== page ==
The normal resting heart rate for a one-to-three-year-old is 70 to 110 beats per minute, according to the Kids Health website. Doctors consider a heart rate higher than 110 beats per minute to be elevated. Most toddlers' heart rates will stay at the lower part of this range, but a number of conditions can cause tachycardia – an unusually fast heart rate – in toddlers. If your child experiences prolonged or regular episodes of increased heart rate, it is important to take him to his doctor for an evaluation.
Certain conditions can force your child's heart to work harder to supply her body with oxygen. A toddler's heart rate will increase with exercise or activity. Fever can also cause tachycardia due to the higher energy needs of her body organs during illness. Stress, especially fear and anxiety, can also cause an elevated heart rate. If your toddler experiences difficulty breathing, due to asthma, viral illnesses like croup or allergies, you might also notice an increase in her heart rate.
Your child's diet can also affect his heart rate, according to Dr. Hasan Abdallah of the Children's Heart Institute. Due to picky eating patterns, many toddlers fall short of iron and develop anemia – a condition characterized by a lower-than-normal number of red blood cells. Since the red blood cells carry less oxygen than normal, your toddler's heart needs to work harder to supply oxygen to the brain.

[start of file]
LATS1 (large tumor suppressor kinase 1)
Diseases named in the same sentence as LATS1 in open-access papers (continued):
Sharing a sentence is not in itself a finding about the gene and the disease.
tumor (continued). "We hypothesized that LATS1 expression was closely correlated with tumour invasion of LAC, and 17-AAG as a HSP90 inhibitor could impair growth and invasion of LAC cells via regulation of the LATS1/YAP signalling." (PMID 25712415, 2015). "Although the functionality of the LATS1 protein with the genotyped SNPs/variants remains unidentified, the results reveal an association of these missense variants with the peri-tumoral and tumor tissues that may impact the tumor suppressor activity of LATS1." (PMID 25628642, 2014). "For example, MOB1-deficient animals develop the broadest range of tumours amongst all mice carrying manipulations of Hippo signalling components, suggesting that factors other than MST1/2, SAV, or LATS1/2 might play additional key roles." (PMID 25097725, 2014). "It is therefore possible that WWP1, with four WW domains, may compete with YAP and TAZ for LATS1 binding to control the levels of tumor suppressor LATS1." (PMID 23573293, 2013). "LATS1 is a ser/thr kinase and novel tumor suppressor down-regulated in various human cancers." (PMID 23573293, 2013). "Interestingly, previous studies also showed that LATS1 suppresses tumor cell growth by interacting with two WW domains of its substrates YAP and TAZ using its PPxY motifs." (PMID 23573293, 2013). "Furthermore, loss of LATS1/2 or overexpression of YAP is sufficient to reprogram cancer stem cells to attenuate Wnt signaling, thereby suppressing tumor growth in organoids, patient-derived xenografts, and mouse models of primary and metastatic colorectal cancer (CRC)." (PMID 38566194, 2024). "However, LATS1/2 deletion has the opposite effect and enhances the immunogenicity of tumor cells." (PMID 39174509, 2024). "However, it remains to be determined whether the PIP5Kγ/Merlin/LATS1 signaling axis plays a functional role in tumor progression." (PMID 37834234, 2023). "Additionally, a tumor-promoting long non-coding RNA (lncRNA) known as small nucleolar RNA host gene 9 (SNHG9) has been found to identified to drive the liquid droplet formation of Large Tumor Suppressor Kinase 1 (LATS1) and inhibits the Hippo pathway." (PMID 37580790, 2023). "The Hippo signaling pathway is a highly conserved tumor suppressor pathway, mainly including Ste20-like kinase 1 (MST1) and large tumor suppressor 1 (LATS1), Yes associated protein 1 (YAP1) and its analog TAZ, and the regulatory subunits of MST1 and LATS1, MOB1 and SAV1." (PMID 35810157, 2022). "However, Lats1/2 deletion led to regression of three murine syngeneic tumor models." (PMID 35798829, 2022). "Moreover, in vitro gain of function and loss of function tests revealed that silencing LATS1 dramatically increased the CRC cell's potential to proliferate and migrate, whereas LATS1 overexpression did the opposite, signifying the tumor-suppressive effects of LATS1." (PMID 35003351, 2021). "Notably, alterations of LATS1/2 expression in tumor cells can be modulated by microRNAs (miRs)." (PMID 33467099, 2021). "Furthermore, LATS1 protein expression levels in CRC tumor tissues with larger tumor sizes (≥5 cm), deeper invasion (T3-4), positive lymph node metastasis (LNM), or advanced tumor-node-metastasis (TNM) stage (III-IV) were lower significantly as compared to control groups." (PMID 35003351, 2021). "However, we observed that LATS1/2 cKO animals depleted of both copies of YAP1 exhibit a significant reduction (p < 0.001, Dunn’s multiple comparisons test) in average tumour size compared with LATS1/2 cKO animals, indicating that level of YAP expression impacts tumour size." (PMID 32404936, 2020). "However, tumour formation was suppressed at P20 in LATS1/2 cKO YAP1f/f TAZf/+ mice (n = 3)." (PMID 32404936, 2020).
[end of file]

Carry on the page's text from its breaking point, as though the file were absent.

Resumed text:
If your child regularly experiences tachycardia, it is important to find out the cause. The American Heart Institute indicates that the treatment of arrhythmias – or abnormal heart rhythms – in children depends upon its type. Sinus tachyardias, the normal increases caused by illness or exercise, generally need no treatment and resolve on their own once you identify and correct the cause. Abnormal arrhythmias caused by heart problems might need treatment with medications or surgery.
The most common abnormal arrhythmia in children, according to the American Heart Institute, is supraventricular tachycardia, which causes a fast heart rate involving both chambers of the heart. The institute offers reassurance that this condition is not a life-threatening problem for toddlers or adults. Most doctors only use medication to treat the condition if your child experiences prolonged or frequent episodes.
Ventricular tachycardia – an arrhythmia that originates in the lower chambers of the heart – is often a sign of underlying heart disease. The condition rarely occurs in children, but can be life-threatening. Diagnosing and evaluating the condition often requires specialized testing, including intracardiac electrophysiologic procedure -- an invasive test in which doctors place electrodes inside of the heart.